bayes

Bayesian Methods to Address Clinical Development Challenges for COVID-19 Drugs and Biologics

The COVID-19 pandemic has elevated the challenge for designing and executing clinical trials with vaccines and drug/device combinations within a substantially shortened time frame. Numerous challenges in designing COVID-19 trials include lack of prior data for candidate interventions / vaccines due to the novelty of the disease, evolving standard of care and sense of urgency to speed up development programmes. We propose sequential and adaptive Bayesian trial designs to help address the challenges inherent in COVID-19 trials. In the Bayesian framework, several methodologies can be implemented to address the complexity of the primary endpoint choice. Different options could be used for the primary analysis of the WHO Severity Scale, frequently used in COVID-19 trials. We propose the longitudinal proportional odds mixed effects model using the WHO Severity Scale ordinal scale. This enables efficient utilization of all clinical information to optimize sample sizes and maximize the rate of acquiring evidence about treatment effects and harms.

Musings on Multiple Endpoints in RCTs

This article discusses issues related to alpha spending, effect sizes used in power calculations, multiple endpoints in RCTs, and endpoint labeling. Changes in endpoint priority is addressed. Included in the the discussion is how Bayesian probabilities more naturally allow one to answer multiple questions without all-too-arbitrary designations of endpoints as "primary" and "secondary". And we should not quit trying to learn.

Improving Research Through Safer Learning from Data

What are the major elements of learning from data that should inform the research process? How can we prevent having false confidence from statistical analysis? Does a Bayesian approach result in more honest answers to research questions? Is learning inherently subjective anyway, so we need to stop criticizing Bayesians' subjectivity? How important and possible is pre-specification? When should replication be required? These and other questions are discussed.

Continuous Learning from Data: No Multiplicities from Computing and Using Bayesian Posterior Probabilities as Often as Desired

(In a Bayesian analysis) It is entirely appropriate to collect data until a point has been proven or disproven, or until the data collector runs out of time, money, or patience.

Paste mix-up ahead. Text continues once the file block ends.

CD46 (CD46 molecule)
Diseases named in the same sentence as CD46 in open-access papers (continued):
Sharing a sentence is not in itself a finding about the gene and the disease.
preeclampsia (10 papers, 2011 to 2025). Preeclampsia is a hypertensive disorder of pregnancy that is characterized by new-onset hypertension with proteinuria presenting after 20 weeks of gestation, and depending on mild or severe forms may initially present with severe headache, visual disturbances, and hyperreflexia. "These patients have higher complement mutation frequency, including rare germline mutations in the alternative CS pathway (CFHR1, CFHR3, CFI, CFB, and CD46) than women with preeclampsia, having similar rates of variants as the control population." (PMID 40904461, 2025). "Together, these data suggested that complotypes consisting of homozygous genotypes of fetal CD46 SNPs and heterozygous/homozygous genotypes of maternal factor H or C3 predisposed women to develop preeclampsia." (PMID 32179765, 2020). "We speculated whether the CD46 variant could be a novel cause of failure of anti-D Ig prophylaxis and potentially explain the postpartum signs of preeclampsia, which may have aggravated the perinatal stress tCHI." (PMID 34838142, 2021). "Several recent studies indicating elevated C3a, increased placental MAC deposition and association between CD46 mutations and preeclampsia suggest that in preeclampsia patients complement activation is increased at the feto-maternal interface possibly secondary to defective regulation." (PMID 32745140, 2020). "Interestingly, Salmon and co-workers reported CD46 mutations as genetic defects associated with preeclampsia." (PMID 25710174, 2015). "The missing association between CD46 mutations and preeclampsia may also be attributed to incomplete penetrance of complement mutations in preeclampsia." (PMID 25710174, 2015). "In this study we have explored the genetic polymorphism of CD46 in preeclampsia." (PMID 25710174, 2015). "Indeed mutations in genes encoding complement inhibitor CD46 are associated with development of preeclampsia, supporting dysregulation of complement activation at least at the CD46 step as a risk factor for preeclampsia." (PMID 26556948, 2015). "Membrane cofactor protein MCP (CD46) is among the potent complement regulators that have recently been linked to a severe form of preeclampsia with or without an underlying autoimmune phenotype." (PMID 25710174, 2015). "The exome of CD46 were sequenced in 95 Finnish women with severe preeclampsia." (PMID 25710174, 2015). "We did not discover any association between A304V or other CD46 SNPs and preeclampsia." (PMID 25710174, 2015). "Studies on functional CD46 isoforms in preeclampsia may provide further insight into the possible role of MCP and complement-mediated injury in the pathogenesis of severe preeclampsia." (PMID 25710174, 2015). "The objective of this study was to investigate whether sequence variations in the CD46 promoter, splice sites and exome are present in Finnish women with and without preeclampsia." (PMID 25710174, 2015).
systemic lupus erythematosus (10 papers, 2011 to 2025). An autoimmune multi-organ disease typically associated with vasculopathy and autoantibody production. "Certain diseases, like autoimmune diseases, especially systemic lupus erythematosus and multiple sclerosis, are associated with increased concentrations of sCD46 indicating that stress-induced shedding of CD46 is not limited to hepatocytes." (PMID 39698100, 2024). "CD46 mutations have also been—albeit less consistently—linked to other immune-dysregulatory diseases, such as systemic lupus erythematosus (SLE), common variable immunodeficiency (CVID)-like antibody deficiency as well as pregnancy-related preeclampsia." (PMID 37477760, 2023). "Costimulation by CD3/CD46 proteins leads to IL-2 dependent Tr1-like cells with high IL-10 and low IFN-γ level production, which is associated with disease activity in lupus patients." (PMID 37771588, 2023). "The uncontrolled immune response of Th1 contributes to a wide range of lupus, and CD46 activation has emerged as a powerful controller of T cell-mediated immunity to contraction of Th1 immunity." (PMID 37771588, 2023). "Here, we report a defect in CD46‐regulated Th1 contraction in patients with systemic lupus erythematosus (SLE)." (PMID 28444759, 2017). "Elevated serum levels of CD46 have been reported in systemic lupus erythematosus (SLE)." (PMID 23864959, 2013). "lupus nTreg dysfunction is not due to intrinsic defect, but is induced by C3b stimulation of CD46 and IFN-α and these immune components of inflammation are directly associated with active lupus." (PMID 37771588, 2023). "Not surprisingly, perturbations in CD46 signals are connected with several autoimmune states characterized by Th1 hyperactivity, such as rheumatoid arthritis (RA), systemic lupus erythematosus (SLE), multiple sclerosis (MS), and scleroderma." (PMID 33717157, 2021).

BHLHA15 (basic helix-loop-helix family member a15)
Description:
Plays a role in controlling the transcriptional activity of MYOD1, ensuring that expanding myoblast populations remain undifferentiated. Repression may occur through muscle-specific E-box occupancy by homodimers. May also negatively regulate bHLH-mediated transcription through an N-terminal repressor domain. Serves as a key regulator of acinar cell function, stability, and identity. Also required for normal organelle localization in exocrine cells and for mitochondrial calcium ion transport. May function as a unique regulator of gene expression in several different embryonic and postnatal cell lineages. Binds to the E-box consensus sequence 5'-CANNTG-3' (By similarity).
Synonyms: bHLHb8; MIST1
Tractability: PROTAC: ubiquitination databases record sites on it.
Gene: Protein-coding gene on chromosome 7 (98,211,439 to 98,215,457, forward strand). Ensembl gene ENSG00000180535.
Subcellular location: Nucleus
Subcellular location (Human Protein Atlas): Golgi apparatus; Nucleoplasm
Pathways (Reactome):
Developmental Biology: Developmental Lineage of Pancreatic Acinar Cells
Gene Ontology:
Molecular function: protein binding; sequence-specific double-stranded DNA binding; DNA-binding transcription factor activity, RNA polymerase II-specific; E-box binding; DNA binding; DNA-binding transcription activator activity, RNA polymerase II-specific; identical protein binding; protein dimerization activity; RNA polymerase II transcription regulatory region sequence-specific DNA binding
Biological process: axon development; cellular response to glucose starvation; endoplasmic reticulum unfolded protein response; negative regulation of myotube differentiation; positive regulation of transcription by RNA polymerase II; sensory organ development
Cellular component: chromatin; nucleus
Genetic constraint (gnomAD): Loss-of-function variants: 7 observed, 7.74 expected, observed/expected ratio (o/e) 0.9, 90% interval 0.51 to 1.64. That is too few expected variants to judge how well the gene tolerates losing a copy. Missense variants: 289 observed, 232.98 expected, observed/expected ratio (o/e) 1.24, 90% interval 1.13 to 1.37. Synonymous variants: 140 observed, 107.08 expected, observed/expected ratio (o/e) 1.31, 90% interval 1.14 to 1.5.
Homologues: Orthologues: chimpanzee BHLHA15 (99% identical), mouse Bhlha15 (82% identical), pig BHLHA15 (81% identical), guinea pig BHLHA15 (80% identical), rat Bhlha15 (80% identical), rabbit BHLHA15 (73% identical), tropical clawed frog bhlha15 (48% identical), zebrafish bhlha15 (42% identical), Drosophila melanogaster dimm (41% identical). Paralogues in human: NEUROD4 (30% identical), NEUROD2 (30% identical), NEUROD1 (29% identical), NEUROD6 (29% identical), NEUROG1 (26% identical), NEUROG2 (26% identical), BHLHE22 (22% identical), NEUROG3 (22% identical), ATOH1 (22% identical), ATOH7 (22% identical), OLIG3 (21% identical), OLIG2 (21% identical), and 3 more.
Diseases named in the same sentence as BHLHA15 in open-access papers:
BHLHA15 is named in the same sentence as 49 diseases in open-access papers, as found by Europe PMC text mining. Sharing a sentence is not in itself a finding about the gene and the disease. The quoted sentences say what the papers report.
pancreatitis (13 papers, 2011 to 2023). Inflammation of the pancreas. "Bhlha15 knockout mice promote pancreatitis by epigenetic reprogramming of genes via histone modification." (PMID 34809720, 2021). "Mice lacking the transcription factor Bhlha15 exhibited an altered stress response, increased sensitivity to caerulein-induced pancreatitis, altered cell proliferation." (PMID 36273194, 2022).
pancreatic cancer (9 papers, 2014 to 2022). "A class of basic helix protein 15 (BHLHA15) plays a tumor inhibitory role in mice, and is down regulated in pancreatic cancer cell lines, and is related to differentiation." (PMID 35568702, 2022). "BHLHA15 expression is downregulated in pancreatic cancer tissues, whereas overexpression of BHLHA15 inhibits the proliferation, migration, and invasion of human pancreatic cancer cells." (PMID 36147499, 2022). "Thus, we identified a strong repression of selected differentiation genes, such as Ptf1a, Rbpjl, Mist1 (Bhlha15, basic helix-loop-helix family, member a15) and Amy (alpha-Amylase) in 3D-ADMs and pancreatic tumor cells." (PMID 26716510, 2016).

Bayesian vs. Frequentist Statements About Treatment Efficacy

To avoid "false positives" do away with "positive". A good poker player plays the odds by thinking to herself "The probability I can win with this hand is 0.91" and not "

Statistical Errors in the Medical Literature

Misinterpretation of P-values and Main Study Results Dichotomania Problems With Change Scores Improper Subgrouping Serial Data and Response Trajectories Cluster Analysis As Doug Altman famously wrote in his Scandal of Poor Medical Research in BMJ in 1994, the quality of how statistical principles and analysis methods are applied in medical research is quite poor.

My Journey From Frequentist to Bayesian Statistics

The difference between Bayesian and frequentist inference in a nutshell: With Bayes you start with a prior distribution for θ and given your data make an inference about the θ-driven process generating your data (whatever that process happened to be), to quantify evidence for every possible value of θ.

A Litany of Problems With p-values

With the many problems that p-values have, and the temptation to "bless" research when the p-value falls below an arbitrary threshold such as 0.05 or 0.005, researchers using p-values should at least be fully aware of what they are getting.

Clinicians' Misunderstanding of Probabilities Makes Them Like Backwards Probabilities Such As Sensitivity, Specificity, and Type I Error

Optimum decision making in the presence of uncertainty comes from probabilistic thinking. The relevant probabilities are of a predictive nature: P(the unknown given the known). Thresholds are not helpful and are completely dependent on the utility/cost/loss function.

p-values and Type I Errors are Not the Probabilities We Need

In trying to guard against false conclusions, researchers often attempt to minimize the risk of a “false positive” conclusion. In the field of assessing the efficacy of medical and behavioral treatments for improving subjects’ outcomes, falsely concluding that a treatment is effective when it is not is an important consideration.